How to Button Braid

Learning how to braid is an integral part of horseback riding. As the skill takes years to master, it is helpful to start early, even if you do not plan to attend a show soon. Besides, who doesn’t want more horse bonding time?

When I first started riding, my trainer allowed all students to attend their first show with rubber band braids. After that, we had to learn how to braid with thread, or string. There are many benefits to braiding with thread over rubber bands. For starters, the braids are tighter and have less a chance of falling out or being rubbed by the horse. Secondly, they look more professional. And, if you want to make money braiding one day, thread braiding is a must. So, why not start now?

Helpful Hint: Do yourself a favor and get a braiding kit that clips on the waist. This will make things easier so you can keep your seam ripper, needle, QuicBraid, clip, and comb at your fingertips.       

Step One: Comb and spray the mane with water or QuicBraid.      

Step Two: Measure a section of hair anywhere from two to five finger lengths and make a straight part to separate. Whatever measurement you go with, whether it is two fingers (for very tiny braids), or five fingers (for large, rounder braids), be sure to keep the measurement consistent down the neck. Half the battle of having neat braids is making sure they are spaced out evenly.     

Step Three: Use a clip or rubber band to keep the next section out of the way.      

Step Four: Start braiding your first section as tightly as possible. It is key here to pull each piece firmly. The tighter the braid, the neater it will look in the end. This also cuts down on flyaway hairs and decreases the chances of the braid falling or rubbing out.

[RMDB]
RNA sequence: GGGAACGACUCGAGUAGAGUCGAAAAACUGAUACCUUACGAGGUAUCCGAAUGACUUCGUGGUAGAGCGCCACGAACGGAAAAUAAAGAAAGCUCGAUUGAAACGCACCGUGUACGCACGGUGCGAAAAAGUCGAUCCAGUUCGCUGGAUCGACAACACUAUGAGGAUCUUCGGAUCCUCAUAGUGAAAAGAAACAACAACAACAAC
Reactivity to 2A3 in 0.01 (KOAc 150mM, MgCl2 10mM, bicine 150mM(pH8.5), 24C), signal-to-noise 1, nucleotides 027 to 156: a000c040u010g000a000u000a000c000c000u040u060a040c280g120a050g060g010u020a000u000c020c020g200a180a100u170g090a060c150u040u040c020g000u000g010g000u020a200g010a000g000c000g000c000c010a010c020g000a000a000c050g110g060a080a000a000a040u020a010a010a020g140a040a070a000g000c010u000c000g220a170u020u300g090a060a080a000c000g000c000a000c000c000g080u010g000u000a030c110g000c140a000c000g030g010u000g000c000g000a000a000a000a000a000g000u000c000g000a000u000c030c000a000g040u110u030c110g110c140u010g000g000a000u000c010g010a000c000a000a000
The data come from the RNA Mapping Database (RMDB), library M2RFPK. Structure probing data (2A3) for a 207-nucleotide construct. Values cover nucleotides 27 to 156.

Step Five: Continuing to hold the braid tightly, insert the needle at the tip of the braid and wrap the thread around the end. Insert the needle again through the thread loop you just created, and let go. The braid is now completely secured.       

Step Six: Fold the braid to the base of the neck. Depending on the length of the hair, you can fold the braid either once or twice.          

Step Seven: Put the needle under your folded braid and pull it up the other side. Pulling it now will make your folded braid tighter.         

Step Eight: Insert the needle at the bottom of the braid itself, and push the needle through the loop that your thread makes in this process. Putting the needle through the loop will yield a very tight braid and keep it secure. Do this going towards the right and left a few times.       

Step Nine: Cut the excess thread and move on to the next section!

Step Ten: Repeat steps one through nine until you have reached the withers.       

Braiding the forelock 

This requires French braiding. French braid the entire forelock and perform the same steps you did on the mane braids. Sometimes this can be tricky if your horse prefers to hold his head higher than the clouds. If the braid looks less than impressive, I recommend putting on a nice bonnet and calling it a day! These steps may seem intimidating at first, but once you have practiced a few times, the process will feel like second nature. It is wise to practice a few times before you take your new skill out in public. Be prepared to wow the judges and your friends!

We want to see your braids! Next time you braid your horse, post a photo with the hashtag #onestopequineshop.

From one horse crazed human to another – Maria Holman

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